2023 minors: .278 BA (417 AB), 20 HR, 36 SB, .874 OPS, 56 BB, 101 K
2023 majors: 4 for 31 (.129 BA), 1 SB, 2 BB, 11 K

Lawlar’s late-season audition last year went so poorly that he never had a serious chance of unseating Geraldo Perdomo for the starting job this spring, but rest assured, Perdomo is no great shakes. He made the All-Star team mostly on the merits of an unsustainable batting average, and naturally, he didn’t sustain that batting average, hitting just .214 in the second half. Some of Lawlar’s shine is gone, to be sure, but between his disciplined approach and pull-side power, there’s still a Marcus Semien-like outcome in there, potentially with even more stolen bases. The Diamondbacks may begin introducing him to other positions just so he’s ready to go when an opening presents itself, but shortstop remains the most likely one.

2023 minors: .355 BA (214 AB), 5 HR, 6 SB, .945 OPS, 23 BB, 30 K

The best prospect no one is talking about came back from a foot injury to hit .355 in what was his pro debut last year, and then he upped the ante by going 13 for 25 (.520) with four homers and more walks (five) than strikeouts (four) this spring. It’s understandable that the Guardians would want to send the 22-year-old down with only 57 minor-league games under his belt, but he has the look of a hitting savant who’s going to steamroll his way to the majors if he can stay healthy. The team’s outfield problems date back years at this point, and they’re expected to roll out retreads like Ramon Laureano and Estevan Florial for opening day. It may be closer to July before they concede one of those jobs to DeLauter, but it may not be.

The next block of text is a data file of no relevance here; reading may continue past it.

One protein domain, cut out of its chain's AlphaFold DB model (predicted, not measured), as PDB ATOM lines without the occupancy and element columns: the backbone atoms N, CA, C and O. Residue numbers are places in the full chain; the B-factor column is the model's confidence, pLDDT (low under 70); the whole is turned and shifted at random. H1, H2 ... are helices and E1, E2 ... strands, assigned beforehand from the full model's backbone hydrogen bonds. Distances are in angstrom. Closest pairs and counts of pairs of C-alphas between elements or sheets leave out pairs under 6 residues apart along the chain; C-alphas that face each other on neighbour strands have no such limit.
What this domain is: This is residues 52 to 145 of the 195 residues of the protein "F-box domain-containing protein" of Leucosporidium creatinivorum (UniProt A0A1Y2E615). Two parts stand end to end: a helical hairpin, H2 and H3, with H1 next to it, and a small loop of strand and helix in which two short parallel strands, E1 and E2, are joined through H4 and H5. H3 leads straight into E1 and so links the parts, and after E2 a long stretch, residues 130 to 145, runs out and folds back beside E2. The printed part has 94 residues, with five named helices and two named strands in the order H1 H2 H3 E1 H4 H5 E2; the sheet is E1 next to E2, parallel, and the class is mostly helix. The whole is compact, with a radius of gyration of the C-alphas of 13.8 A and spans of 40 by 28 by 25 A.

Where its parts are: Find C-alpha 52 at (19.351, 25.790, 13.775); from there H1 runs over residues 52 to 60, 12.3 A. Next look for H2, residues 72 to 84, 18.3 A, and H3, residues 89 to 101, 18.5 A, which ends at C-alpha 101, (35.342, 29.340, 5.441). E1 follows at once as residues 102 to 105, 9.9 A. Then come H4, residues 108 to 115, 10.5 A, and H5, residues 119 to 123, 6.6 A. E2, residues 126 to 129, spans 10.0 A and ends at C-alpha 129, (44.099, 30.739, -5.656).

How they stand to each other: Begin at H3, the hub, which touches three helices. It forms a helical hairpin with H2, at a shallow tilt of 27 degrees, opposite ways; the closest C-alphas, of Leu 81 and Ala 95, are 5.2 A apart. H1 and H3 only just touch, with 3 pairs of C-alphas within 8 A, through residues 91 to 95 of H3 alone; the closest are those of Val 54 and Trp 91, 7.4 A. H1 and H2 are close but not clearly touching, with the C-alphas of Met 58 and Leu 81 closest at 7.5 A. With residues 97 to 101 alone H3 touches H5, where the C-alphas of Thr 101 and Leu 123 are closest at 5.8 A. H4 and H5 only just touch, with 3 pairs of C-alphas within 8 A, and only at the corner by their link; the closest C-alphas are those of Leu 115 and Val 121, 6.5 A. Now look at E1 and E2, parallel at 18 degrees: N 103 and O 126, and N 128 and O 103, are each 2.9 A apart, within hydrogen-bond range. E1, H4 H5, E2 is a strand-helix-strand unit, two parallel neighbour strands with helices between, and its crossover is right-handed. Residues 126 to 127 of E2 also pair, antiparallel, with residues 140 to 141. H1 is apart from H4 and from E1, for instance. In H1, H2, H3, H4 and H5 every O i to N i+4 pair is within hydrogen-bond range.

9) Coby Mayo, 3B, Orioles

2023 minors: .290 BA (504 AB), 29 HR, 45 2B, .974 OPS, 93 BB, 148 K

Mayo was thought to be a little further away than Holliday, Cowser and Heston Kjerstad, but he made himself into a fringe candidate for a roster spot with some impressive hitting this spring. And a fringe candidate in spring training is a huge candidate in-season. Speaking of huge, Mayo stands 6-feet-5 and impacts the ball like it, but it was his improved plate discipline that sent his prospect stock into the stratosphere last year. In any other organization, he might be in the top three here, but it’s hard to make all the pieces fit for the Orioles. Given how versatile Holliday, Gunnar Henderson and Jordan Westburg are, though, an injury to any one might be enough to clear the way.

10) Victor Scott, OF, Cardinals

2023 minors: .303 BA (548 AB), 9 HR, 94 SB, .794 OPS, 46 BB, 97 K

Scott impressed in camp, showing good hitting instincts for a prospect most renowned for his speed, and seeing as the Cardinals will be without two projected starters in the outfield (Tommy Edman and Lars Nootbaar) for the start of the season, he seemed like he might have positioned himself for one of those two openings. But one was already promised to Alec Burleson, and Dylan Carlson came on late in spring training, securing the other. Scott’s stolen base prowess is of particular interest in Rotisserie leagues, and he’s almost certainly next in line should something else befall the Cardinals outfield. But because of his limited power ceiling, some might prefer to stash one of the more rounded hitters ahead of him on this list.